Get Your Bootleg On began as a simple message board back in 2002, a way for bedroom DJs to showcase, discuss and critique each other's creations (mashups/bootlegs are the main focus, but there's also a fair amount of remixes and original songs). Partnerships were formed, skills were developed, and in some cases, careers were launched. According to the GYBO history page, some board members have gone on to do official work for the likes of David Bowie, Britney Spears and Pharrell Williams.

The site has evolved into a community with some 16,000 members and many more lurkers, featuring blogs, articles, interviews, polls and more. The whole thing's run by a guy known as McSleazy, but the goal is for the content to be produced entirely by the community members; the front page of the site won't update unless someone contributes.

The user-powered model is nothing revolutionary at this point, and there's no shortage of platforms for the aspiring creative -- but that doesn't make GYBO's success as a collaborative community any less impressive. Spend some time on the forums, and you'll witness very little of the kind of trolling and destructive behavior that plagues most community sites where contributors hide behind anonymous handles and avatars. There's some criticism and snarkiness, sure, but it's generally more constructive than what passes for acceptable commentary on, say, YouTube.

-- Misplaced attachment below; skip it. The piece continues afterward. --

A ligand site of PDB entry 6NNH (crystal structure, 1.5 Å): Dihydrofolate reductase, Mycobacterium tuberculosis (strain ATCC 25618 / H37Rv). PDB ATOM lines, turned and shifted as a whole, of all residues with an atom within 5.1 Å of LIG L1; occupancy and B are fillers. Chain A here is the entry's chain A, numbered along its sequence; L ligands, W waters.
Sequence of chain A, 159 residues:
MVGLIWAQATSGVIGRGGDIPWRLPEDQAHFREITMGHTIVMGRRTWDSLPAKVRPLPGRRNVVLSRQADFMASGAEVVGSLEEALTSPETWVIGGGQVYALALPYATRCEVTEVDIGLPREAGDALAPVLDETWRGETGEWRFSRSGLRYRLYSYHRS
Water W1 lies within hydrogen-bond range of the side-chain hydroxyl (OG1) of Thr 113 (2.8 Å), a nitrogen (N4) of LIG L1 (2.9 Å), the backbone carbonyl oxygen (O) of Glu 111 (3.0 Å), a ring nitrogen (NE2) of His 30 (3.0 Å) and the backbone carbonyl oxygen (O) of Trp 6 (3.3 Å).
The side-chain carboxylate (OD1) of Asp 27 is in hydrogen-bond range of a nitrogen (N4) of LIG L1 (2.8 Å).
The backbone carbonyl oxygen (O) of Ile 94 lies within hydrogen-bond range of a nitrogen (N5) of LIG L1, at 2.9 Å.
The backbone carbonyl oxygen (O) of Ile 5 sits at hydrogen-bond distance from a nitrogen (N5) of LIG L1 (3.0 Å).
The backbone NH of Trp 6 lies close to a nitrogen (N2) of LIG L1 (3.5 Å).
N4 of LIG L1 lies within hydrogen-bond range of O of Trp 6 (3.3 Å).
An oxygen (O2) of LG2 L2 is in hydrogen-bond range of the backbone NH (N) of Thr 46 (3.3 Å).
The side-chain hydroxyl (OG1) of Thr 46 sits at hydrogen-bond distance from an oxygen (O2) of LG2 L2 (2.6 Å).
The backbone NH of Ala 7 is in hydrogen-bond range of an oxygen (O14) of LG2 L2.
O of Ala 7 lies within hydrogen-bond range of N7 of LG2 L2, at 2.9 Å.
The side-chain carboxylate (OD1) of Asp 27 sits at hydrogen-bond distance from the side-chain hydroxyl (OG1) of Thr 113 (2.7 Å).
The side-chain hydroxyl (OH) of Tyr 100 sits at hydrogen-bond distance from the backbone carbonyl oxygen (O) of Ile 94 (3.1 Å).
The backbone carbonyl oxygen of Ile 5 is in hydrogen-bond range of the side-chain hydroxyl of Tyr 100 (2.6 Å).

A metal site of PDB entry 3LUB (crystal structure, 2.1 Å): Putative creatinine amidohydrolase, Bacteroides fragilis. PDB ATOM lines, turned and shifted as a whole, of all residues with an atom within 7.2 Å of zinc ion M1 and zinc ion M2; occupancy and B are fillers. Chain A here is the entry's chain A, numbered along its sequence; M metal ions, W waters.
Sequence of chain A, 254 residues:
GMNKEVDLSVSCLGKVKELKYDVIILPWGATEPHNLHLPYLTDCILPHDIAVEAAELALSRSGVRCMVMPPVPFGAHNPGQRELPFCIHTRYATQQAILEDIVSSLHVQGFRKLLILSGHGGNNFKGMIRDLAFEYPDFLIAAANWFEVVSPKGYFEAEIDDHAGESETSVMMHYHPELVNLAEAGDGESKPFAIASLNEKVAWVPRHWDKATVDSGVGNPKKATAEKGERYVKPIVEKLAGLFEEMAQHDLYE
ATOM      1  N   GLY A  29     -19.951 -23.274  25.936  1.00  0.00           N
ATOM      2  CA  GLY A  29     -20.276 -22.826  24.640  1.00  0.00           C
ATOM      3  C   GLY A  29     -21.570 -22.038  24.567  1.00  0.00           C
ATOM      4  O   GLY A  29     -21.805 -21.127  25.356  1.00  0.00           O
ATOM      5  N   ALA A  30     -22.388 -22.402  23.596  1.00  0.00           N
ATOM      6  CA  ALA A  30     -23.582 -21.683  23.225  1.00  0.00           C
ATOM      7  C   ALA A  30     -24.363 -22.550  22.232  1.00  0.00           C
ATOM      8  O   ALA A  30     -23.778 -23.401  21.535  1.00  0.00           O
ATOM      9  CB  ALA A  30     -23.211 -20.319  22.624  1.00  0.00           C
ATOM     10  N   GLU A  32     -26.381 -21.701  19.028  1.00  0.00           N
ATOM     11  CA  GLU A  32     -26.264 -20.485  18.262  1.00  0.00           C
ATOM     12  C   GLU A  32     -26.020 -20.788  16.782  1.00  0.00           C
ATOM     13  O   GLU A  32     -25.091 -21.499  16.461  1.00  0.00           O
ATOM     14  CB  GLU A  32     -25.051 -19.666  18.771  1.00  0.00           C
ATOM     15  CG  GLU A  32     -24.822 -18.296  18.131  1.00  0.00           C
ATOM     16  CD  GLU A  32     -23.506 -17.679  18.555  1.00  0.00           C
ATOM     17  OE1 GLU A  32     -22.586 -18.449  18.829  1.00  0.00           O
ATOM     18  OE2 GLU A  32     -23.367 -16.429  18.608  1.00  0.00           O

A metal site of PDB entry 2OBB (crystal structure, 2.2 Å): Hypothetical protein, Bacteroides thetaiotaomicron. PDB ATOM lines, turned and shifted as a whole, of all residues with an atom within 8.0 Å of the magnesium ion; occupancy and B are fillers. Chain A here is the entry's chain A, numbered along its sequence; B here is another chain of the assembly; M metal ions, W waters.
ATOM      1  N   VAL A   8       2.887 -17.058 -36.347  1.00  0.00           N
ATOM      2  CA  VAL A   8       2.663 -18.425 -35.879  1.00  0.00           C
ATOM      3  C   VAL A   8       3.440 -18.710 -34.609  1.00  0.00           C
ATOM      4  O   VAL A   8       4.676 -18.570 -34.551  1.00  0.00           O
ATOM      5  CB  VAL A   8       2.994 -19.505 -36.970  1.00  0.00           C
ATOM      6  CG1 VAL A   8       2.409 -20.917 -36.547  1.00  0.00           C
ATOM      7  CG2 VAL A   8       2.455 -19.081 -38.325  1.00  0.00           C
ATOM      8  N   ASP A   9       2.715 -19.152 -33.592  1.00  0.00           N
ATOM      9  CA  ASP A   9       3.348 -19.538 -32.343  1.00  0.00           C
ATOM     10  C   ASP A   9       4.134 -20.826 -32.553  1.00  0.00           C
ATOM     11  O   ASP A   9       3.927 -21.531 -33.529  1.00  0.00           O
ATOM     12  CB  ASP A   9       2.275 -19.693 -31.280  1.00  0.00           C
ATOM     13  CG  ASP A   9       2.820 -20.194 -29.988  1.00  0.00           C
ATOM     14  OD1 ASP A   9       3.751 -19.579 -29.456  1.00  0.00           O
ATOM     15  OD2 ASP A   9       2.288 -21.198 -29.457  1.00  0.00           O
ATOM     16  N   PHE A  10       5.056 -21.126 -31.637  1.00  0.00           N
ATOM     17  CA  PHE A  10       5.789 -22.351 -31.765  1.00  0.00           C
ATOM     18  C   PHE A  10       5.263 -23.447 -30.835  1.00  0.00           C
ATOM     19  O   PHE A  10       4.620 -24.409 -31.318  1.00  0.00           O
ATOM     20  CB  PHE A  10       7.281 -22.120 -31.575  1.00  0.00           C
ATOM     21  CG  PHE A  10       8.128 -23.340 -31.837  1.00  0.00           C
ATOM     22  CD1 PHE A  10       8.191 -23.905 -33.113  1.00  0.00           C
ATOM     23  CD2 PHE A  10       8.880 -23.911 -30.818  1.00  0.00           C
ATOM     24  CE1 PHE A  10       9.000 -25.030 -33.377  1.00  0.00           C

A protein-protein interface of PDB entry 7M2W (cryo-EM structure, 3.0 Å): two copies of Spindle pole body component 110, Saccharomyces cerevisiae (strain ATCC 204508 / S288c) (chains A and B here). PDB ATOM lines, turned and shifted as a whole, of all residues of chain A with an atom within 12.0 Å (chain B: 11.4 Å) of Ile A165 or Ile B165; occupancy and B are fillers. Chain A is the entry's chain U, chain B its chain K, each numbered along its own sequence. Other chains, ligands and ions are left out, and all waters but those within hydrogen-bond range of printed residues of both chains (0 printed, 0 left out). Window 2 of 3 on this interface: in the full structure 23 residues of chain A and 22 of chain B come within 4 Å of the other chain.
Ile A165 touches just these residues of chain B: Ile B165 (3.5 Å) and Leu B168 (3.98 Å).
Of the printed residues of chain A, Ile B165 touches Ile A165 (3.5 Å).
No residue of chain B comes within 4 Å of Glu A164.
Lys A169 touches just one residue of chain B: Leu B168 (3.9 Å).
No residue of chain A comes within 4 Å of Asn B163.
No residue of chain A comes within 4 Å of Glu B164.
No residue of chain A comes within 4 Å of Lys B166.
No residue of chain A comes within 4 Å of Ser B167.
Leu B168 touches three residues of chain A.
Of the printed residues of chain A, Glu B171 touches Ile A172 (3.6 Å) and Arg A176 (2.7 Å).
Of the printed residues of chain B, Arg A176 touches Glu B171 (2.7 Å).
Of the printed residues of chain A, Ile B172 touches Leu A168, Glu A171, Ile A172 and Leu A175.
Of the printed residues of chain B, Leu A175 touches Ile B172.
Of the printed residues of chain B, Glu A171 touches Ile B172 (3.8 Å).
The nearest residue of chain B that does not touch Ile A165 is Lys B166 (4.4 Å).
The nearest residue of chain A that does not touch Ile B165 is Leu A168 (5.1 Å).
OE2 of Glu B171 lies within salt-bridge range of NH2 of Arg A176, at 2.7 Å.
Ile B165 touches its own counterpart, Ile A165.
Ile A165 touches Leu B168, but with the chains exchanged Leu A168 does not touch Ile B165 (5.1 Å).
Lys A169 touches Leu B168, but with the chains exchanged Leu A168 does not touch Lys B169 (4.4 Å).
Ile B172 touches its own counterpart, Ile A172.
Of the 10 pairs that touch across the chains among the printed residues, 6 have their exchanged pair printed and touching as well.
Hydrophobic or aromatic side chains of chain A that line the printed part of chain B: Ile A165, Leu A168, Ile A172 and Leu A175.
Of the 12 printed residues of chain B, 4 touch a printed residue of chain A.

Users seem to realize that if they hope to get useful feedback on their work, they need to give it, too. Take the "Tweaks" section, for example; producers post samples of works in progress ("Fugees vs. Big Rock Candy Mountain – horns?"), asking for help in polishing them into some kind of finished product.

Despite the commercial success enjoyed by a small portion of GYBO's contributors, I'd guess that most of those posting here don't expect, or even particularly crave, any wider recognition for their work beyond the appreciation of their peers. The most prolific posters clearly have a passion for what they do, but what they do is based in having fun with music, not making a buck off it.